Competition as a source of social conflict
When competition holds sway over our society and our way of life we suffer as a species.
By Paul Sills
Does competition ensure our survival and continued development, or our demise?
Competition can be a test of strength, as Charles Darwin said: “One general law, leading to the advancement of all organic beings, namely, multiply, vary, let the strongest live and the weakest die.”
Much has been made of Darwin’s famous phrase “survival of the fittest,” which first appeared in the fifth edition of On the Origins of Species. However, Darwin himself did not view the process of evolution as the survival of the fittest. Instead, he regarded it as survival of the fitter, because the “struggle for existence” (a term he took from English economist Thomas Malthus) is relative and not absolute.
We tend to ignore the subtleties of the distinction and focus on Darwin’s work as justification for an often aggressive, all-consuming approach to the idea of competition.
A working definition for competition in this context might be: “the activity or condition of striving to gain or win something by defeating or establishing superiority over others.”
We can instantly recognise parallels between this definition and the argument-as-war approach to conflict that is at the heart of litigation, where tactics are advanced ahead of substance and the parties divided into winners and losers.
Of course, this approach to competition is not restricted to courtroom debate and the outcome of commercial litigation. In fact, it underpins much of Western civilisation and has done so for some time.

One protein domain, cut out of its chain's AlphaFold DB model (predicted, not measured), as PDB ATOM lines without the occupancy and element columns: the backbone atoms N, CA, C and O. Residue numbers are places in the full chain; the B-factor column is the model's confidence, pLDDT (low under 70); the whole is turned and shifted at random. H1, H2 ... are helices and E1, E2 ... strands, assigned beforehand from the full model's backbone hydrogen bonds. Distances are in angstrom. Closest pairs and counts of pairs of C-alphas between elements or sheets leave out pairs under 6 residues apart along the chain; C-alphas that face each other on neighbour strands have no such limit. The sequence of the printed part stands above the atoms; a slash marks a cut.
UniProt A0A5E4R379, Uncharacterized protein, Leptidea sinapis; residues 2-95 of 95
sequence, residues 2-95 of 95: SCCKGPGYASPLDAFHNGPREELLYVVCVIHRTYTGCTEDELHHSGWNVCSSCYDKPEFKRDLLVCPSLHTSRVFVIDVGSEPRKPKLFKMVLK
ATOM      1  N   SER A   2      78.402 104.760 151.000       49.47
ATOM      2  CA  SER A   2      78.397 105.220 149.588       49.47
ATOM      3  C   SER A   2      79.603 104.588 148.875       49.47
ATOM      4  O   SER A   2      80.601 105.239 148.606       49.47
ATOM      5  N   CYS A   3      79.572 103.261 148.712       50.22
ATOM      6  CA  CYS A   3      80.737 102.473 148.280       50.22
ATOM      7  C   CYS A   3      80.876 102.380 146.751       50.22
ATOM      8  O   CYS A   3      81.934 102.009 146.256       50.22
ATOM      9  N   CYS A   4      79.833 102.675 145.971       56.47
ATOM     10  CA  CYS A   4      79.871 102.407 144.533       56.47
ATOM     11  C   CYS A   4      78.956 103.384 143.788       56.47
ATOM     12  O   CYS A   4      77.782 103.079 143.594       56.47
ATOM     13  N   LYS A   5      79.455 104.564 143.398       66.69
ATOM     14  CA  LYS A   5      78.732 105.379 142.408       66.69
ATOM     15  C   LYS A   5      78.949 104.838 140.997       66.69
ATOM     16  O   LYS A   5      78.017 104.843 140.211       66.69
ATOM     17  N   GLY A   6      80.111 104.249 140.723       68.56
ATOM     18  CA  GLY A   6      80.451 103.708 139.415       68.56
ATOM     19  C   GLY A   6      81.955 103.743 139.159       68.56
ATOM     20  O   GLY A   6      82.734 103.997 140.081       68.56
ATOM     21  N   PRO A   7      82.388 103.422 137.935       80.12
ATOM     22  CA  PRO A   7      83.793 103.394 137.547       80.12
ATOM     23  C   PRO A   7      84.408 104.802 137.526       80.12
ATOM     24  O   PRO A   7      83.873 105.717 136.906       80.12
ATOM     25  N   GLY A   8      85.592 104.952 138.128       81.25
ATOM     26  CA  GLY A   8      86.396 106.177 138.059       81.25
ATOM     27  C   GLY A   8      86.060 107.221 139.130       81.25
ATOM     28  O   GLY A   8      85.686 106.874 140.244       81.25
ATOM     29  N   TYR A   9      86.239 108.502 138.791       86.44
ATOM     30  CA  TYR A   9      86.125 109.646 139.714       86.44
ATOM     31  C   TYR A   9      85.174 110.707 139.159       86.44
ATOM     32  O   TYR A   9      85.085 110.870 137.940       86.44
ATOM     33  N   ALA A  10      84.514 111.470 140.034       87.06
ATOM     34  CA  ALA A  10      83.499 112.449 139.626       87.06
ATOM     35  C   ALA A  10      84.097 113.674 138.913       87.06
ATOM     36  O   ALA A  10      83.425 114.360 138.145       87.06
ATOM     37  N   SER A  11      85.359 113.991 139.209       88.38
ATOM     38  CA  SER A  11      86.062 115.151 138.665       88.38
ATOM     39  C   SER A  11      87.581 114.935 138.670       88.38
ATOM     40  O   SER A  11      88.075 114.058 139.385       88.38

Competition is a pervasive aspect of human life. Yet the values and attitudes that people have concerning competition vary widely, from the belief that it underpins social order to the belief that it corrodes positive social ties.
Some kinds of competition are healthy and can improve our self-esteem and increase our enjoyment of life. Competition can motivate us to work harder.
Competition can also be seen as essential because it leads to innovation. We strive to look for products with more features and capabilities, products that cost less but do more and that are better than their competitors at solving our wants or our needs.
Competition can lead to lower prices and encourages businesses to improve the quality of the goods and services they sell in order to attract more customers and expand market share.
However, none of these advantages seem to justify our views of conflict resolution as a competition, as something to be won or lost. Equally they do not seem to justify the competition we see within society – for wealth, for resources and even attention.
Competition has a negative effect on the way we approach conflict resolution and how we conduct ourselves in society. Competition has a deforming effect on business and therefore society when we see it driving manufacturers to “race to the bottom” as they are forever decreasing the price of their product to keep up with competitors and to hold on to market share.
Great for the consumer you might say, but where do the cost savings come from to allow those businesses to continually reduce prices? Initially, it is not taken from their profit margin, although this might suffer as prices drop. Instead, it comes from constraining and pressuring suppliers, creditors, employees’ income and benefits; it is achieved at a cost to the environment and feeds into our “more is better” consumption society.
If left unrestrained, the advantages of competition can quickly become disadvantages. That is particularly so when we carry our overriding focus on competition into our conflict resolution practices and into society as a whole.